Maybe we've found your new adventure in the North Woods.

                  1. re: bbqboy

                    The article provided by alanbarnes mentions selection from an existing cultivar that shattered less. Implicit was that seeds were saved, grown, and saved--multiplied until fields could be planted to the selection. The process is not "breeding" per se and would imply that grain color would reflect the original cultivar. That is, the "pure line selection" eliminated other colors not present in the original rather than "bred them out".

                    1. re: Sam Fujisaka

                      Probably going to expose my ignorance yet again, but...

                      Selective breeding increases the likelihood of desireable traits in the progeny while minimizing the likelihood of undesirable traits. By planting cross-pollinating seeds of wild rice that are less likely to produce grains that shatter in close proximity to one another, commercial growers have produced a product that is unlikely to shatter. This shatter-resistance appears to have been accompanied by a tendency for the grains to have a uniform tough outer coating that increases cooking time and changes texture and flavor. Hence the opinions that "wild" wild rice is different than the cultivated stuff.

                      How is this different than the selective breeding that goes on with, for example, dogs? Parson Jack Russell selected terriers who were better-suited to pursuing foxes underground and bred them to produce the modern Jack Russel Terrier. Isn't it true that characteristics that were not suitable for the purpose of the dog were "bred out"?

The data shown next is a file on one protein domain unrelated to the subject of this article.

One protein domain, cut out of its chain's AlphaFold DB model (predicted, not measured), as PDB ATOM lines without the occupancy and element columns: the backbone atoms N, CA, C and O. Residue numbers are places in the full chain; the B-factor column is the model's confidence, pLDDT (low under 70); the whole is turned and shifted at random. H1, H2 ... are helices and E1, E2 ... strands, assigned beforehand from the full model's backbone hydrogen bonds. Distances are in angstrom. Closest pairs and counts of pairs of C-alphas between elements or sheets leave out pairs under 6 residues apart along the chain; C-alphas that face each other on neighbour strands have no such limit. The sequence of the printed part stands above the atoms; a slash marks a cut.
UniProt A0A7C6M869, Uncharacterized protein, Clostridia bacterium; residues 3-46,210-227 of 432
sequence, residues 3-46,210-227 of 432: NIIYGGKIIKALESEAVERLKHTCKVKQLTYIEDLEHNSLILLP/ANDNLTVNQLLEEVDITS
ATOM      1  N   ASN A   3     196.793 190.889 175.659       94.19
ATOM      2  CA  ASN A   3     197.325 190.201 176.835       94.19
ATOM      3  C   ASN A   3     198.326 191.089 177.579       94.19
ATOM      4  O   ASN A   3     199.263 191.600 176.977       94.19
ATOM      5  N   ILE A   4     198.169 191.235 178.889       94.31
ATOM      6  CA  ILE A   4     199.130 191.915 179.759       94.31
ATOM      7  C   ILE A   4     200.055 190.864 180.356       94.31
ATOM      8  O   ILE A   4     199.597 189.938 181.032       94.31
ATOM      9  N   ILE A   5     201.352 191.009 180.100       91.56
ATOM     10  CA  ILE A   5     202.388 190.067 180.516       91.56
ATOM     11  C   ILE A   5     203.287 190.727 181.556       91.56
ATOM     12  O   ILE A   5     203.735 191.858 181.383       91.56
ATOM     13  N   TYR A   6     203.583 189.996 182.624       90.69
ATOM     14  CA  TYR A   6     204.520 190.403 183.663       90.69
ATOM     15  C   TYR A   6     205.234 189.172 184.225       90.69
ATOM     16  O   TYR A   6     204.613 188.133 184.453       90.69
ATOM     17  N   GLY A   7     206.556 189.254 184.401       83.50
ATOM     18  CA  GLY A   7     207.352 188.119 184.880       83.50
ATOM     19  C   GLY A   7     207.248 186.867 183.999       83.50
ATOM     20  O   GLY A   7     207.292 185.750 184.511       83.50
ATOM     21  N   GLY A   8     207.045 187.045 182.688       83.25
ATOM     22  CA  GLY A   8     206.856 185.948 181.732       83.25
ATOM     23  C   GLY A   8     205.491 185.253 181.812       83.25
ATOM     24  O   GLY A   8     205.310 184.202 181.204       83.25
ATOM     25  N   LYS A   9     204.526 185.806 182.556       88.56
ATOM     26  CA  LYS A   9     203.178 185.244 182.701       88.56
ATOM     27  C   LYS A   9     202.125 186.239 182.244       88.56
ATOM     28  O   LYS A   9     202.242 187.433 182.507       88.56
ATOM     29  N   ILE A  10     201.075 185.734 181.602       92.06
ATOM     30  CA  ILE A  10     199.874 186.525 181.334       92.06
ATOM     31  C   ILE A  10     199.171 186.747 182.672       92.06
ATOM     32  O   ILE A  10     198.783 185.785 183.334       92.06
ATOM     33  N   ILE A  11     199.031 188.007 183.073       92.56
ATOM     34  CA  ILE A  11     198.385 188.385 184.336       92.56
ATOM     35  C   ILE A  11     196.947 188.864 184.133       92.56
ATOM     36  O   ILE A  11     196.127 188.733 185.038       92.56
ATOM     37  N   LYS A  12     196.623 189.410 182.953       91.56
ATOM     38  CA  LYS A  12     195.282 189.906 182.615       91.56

PS--don't mean to request that you teach a genetics tutorial. But this is pretty interesting stuff that applies to a lot of the food we eat. TIA for your info and patience.

                      1. re: alanbarnes

                        Yes, dog and wild rice breeding or selection have basic similarities.

                        It would be nice if breeding, "...increase[d] the likelihood of desireable traits in the progeny while minimizing the likelihood of undesirable traits." Unfortuantely, breeding often produces trade-offs. More aromatic rices are more attactive to bugs and birds; less shattering can quickly translate into "hard to thresh"; and the like. Some dogs bred to look good ended up having linked health difficulties (?).

                        Again, in the case of taste and shattering, however, the rice was apparently not bred or crossed. A rice displaying less shattering was found "in nature" and its seed selected and reproduced. It seems that the particular cultivar had a thicker carp and less desirable flavor. It may or may not be the case that non-shattering and thick carp characteristics are in any way genetically linked.

                        Most or just about all of the "wild" rice is now domesticated. Human activity places selective pressure on wild populations, resulting in human suited crops.

                  2. re: Sam Fujisaka

                    Thanks for the clarification. Found an article that describes the domestication process in some detail:


                    1. re: alanbarnes

                      You know, that's what's so great about Chowhound. We go from my original elementary question to a PHD explanation of stem smut!

                      "Stem smut is caused by the fungus Entyloma lineatum (Cke.) Davis. Economic losses from this disease have not been a problem in cultivated fields."
                      I always knew Wild Rice was sensual, but I couldn't ever put my finger on it before.